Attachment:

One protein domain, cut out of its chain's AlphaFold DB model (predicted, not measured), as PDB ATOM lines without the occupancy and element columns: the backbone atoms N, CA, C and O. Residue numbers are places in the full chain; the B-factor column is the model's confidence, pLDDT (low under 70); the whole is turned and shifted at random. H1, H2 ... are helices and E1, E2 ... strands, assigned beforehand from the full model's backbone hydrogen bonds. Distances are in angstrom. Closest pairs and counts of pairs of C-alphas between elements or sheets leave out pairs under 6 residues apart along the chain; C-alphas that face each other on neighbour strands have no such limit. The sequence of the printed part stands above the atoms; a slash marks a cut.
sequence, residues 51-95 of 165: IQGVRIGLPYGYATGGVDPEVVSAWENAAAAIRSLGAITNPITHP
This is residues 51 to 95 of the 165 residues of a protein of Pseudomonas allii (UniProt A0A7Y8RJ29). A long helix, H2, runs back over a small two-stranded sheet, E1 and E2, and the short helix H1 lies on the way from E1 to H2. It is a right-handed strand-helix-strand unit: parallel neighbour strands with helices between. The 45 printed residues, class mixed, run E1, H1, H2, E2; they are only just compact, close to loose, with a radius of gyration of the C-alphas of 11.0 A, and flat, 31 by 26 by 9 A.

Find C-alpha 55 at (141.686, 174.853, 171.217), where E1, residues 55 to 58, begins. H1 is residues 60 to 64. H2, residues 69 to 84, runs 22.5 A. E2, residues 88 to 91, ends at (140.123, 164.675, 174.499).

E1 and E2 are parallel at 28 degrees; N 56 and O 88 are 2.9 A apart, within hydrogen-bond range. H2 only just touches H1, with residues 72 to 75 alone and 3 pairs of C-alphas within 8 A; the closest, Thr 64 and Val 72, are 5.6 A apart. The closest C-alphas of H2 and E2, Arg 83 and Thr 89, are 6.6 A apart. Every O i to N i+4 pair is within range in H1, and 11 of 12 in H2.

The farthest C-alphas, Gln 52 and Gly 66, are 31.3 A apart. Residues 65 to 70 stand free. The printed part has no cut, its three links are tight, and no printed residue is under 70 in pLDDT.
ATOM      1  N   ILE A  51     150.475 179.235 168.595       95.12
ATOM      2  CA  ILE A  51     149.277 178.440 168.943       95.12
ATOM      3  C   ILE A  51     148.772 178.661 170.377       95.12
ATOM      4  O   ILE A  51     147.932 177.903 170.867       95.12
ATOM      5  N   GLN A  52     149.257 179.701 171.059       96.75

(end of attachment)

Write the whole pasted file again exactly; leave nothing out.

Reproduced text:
One protein domain, cut out of its chain's AlphaFold DB model (predicted, not measured), as PDB ATOM lines without the occupancy and element columns: the backbone atoms N, CA, C and O. Residue numbers are places in the full chain; the B-factor column is the model's confidence, pLDDT (low under 70); the whole is turned and shifted at random. H1, H2 ... are helices and E1, E2 ... strands, assigned beforehand from the full model's backbone hydrogen bonds. Distances are in angstrom. Closest pairs and counts of pairs of C-alphas between elements or sheets leave out pairs under 6 residues apart along the chain; C-alphas that face each other on neighbour strands have no such limit. The sequence of the printed part stands above the atoms; a slash marks a cut.
sequence, residues 51-95 of 165: IQGVRIGLPYGYATGGVDPEVVSAWENAAAAIRSLGAITNPITHP
This is residues 51 to 95 of the 165 residues of a protein of Pseudomonas allii (UniProt A0A7Y8RJ29). A long helix, H2, runs back over a small two-stranded sheet, E1 and E2, and the short helix H1 lies on the way from E1 to H2. It is a right-handed strand-helix-strand unit: parallel neighbour strands with helices between. The 45 printed residues, class mixed, run E1, H1, H2, E2; they are only just compact, close to loose, with a radius of gyration of the C-alphas of 11.0 A, and flat, 31 by 26 by 9 A.

Find C-alpha 55 at (141.686, 174.853, 171.217), where E1, residues 55 to 58, begins. H1 is residues 60 to 64. H2, residues 69 to 84, runs 22.5 A. E2, residues 88 to 91, ends at (140.123, 164.675, 174.499).

E1 and E2 are parallel at 28 degrees; N 56 and O 88 are 2.9 A apart, within hydrogen-bond range. H2 only just touches H1, with residues 72 to 75 alone and 3 pairs of C-alphas within 8 A; the closest, Thr 64 and Val 72, are 5.6 A apart. The closest C-alphas of H2 and E2, Arg 83 and Thr 89, are 6.6 A apart. Every O i to N i+4 pair is within range in H1, and 11 of 12 in H2.

The farthest C-alphas, Gln 52 and Gly 66, are 31.3 A apart. Residues 65 to 70 stand free. The printed part has no cut, its three links are tight, and no printed residue is under 70 in pLDDT.
ATOM      1  N   ILE A  51     150.475 179.235 168.595       95.12
ATOM      2  CA  ILE A  51     149.277 178.440 168.943       95.12
ATOM      3  C   ILE A  51     148.772 178.661 170.377       95.12
ATOM      4  O   ILE A  51     147.932 177.903 170.867       95.12
ATOM      5  N   GLN A  52     149.257 179.701 171.059       96.75